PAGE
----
Catherine Dubé, MD, MSc; Alaa Rostom, MD, MSc; Gabriela Lewin, MD; Alexander Tsertsvadze, MD, MSc; Nicholas Barrowman, PhD; Catherine Code, MD; Margaret Sampson, MILS; David Moher, PhD
Acknowledgments: The authors thank Mary White, ScD, Chief Epidemiology and Applied Research Branch, Centers for Disease Control and Prevention; Patrik Johansson, MD, Medical Officer (AHRQ); Therese Miller, DrPH, Task Order Officer (AHRQ); Janelle Guirguis-Blake, MD, U.S. Preventive Services Task Force (USPSTF) Program Director; and Elizabeth A. Edgerton, MD, MPH, Director of Clinical Prevention, for their contributions. Members of the USPSTF who served as leads for this project include Ned Calonge, MD, MPH; Michael LeFevre, MD, MSPH; Carol Loveland-Cherry, PhD, RN; and Al Siu, MD, MSPH. The authors thank Nav Saloojee, MD, for helping select relevant reports, Tiffany Richards for assisting with the evidence tables, Raymond Daniel for retrieving the full reports, and Chantelle Garritty for helping coordinate the process. The authors also thank Isabella Steffensen and Christine Murray, who dedicated many long hours in the editing of the report and the appendices.
Grant Support: The Evidence Synthesis upon which this article was based was funded by the Centers for Disease Control and Prevention for the Agency for Healthcare Research and Quality and the U.S. Preventive Services Task Force.
Potential Financial Conflicts of Interest: Consultancies: A. Rostom (Novartis); Honoraria: A Rostom (Novartis); Grants received: C. Dubé (Agency for Healthcare Research and Quality/U.S. Preventive Services Task Force), A. Rostom (Agency for Healthcare Research and Quality/U.S. Preventive Services Task Force).
Requests for Single Reprints: Alaa Rostom, MD, MSc (Epi), Division of Gastroenterology, University of Calgary Medical Clinic, 3330 Hospital Drive NW, #G176, Calgary, Alberta, T2N 4N1, Canada; e-mail, firstname.lastname@example.org.
Current Author Addresses: Drs. Dubé and Rostom: Division of Gastroenterology, University of Calgary Medical Clinic, 3330 Hospital Drive NW, #G176, Calgary, Alberta, Canada T2N 1N4.
Drs. Lewin, Tsertsvadze, Barrowman, Sampson, and Moher: Chalmers Research Group, CHEO Research Institute, 401 Smyth Road, Ottawa, Ontario, Canada K1H 8L1.
Dr. Code: Division of Internal Medicine, The Ottawa Hospital–Civic Site, 1053 Carling Avenue, Ottawa, Ontario, Canada K1Y 4E9.
Dubé C., Rostom A., Lewin G., Tsertsvadze A., Barrowman N., Code C., Sampson M., Moher D.; The Use of Aspirin for Primary Prevention of Colorectal Cancer: A Systematic Review Prepared for the U.S. Preventive Services Task Force. Ann Intern Med. 2007;146:365-375. doi: 10.7326/0003-4819-146-5-200703060-00009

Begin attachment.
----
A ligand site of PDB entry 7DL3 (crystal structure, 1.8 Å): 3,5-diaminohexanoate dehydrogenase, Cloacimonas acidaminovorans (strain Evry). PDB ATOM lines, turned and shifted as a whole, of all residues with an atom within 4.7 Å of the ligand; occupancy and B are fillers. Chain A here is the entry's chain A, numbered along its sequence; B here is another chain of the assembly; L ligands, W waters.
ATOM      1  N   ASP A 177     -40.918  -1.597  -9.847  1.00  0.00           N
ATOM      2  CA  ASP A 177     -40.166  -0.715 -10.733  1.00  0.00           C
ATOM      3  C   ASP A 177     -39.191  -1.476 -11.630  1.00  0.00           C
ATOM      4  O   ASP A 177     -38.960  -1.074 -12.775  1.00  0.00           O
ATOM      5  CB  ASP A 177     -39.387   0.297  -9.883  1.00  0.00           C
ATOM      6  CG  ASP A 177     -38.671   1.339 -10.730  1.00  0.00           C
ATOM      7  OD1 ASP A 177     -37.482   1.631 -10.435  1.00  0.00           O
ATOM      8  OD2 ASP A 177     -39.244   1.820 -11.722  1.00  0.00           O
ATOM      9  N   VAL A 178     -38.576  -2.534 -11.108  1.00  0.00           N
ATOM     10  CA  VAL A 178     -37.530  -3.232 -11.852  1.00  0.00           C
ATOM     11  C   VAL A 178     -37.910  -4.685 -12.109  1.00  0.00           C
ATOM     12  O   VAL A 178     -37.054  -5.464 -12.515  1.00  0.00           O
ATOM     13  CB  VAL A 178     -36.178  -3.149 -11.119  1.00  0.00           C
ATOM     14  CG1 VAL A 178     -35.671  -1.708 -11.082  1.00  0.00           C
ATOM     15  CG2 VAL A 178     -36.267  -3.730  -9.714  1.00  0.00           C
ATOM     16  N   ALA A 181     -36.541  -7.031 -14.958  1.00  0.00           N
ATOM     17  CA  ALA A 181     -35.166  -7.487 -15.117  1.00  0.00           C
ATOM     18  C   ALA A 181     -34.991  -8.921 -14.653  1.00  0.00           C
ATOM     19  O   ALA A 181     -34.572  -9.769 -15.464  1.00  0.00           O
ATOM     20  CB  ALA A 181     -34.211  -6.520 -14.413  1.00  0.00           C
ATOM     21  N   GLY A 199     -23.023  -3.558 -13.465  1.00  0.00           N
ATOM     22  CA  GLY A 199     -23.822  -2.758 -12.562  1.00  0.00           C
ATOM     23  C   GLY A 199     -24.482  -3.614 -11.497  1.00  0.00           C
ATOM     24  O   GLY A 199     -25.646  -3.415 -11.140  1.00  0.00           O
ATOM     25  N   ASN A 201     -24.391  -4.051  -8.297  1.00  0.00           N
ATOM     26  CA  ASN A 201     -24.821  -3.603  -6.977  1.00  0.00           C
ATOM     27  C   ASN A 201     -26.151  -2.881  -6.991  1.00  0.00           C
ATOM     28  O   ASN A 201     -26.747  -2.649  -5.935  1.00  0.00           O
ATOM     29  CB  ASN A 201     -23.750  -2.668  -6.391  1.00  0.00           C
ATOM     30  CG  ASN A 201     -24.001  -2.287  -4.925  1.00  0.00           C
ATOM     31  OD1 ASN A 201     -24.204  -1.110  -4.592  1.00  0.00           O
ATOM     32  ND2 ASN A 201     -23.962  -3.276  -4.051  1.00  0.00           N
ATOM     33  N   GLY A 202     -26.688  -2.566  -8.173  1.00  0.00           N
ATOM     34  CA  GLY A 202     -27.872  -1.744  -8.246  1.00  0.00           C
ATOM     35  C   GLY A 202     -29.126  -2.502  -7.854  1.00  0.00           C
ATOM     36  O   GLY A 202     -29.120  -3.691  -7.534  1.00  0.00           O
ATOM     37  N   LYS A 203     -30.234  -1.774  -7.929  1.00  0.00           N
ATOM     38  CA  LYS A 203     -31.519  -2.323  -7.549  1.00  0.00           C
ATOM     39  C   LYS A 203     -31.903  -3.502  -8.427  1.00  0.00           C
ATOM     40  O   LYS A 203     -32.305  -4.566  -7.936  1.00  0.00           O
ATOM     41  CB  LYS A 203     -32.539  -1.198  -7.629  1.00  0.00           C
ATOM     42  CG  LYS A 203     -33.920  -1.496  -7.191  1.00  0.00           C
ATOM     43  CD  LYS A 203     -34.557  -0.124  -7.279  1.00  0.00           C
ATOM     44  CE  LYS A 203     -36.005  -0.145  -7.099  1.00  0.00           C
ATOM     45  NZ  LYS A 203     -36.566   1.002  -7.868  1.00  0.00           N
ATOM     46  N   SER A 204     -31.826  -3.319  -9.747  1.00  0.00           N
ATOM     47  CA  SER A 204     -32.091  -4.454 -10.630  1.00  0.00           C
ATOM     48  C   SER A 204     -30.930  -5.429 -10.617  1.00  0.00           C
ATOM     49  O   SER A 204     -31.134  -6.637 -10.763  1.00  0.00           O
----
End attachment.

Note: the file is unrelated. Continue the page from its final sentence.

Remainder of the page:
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Published: Ann Intern Med. 2007;146(5):365-375.
Aspirin for prevention of colorectal cancer is controversial.
To examine the benefits and harms of aspirin chemoprevention.
MEDLINE, 1966 to December 2006; EMBASE, 1980 to April 2005; CENTRAL, Cochrane Collaboration's registry of clinical trials; Cochrane Database of Systematic Reviews.
Two independent reviewers conducted multilevel screening to identify randomized, controlled trials (RCTs), caseâ€“control studies, and cohort studies of aspirin chemoprophylaxis. For harms, systematic reviews were sought.
In duplicate, data were abstracted and checked and quality was assessed.
Regular use of aspirin reduced the incidence of colonic adenomas in RCTs (relative risk [RR], 0.82 [95% CI, 0.7 to 0.95]), caseâ€“control studies (RR, 0.87 [CI, 0.77 to 0.98]), and cohort studies (RR, 0.72 [CI, 0.61 to 0.85]). In cohort studies, regular use of aspirin was associated with RR reductions of 22% for incidence of colorectal cancer. Two RCTs of low-dose aspirin failed to show a protective effect. Data for colorectal cancer mortality were limited. Benefits from chemoprevention were more evident when aspirin was used at a high dose and for periods longer than 10 years. Aspirin use was associated with a dose-related increase in incidence of gastrointestinal complications.
Important clinical and methodological heterogeneity in the definitions of regular use, dose, and duration of use of aspirin necessitated careful grouping for analysis.
Aspirin appears to be effective at reducing the incidence of colonic adenoma and colorectal cancer, especially if used in high doses for more than 10 years. However, the possible harms of such a practice require careful consideration. Further evaluation of the cost-effectiveness of chemoprevention compared with, and in combination with, a screening strategy is required.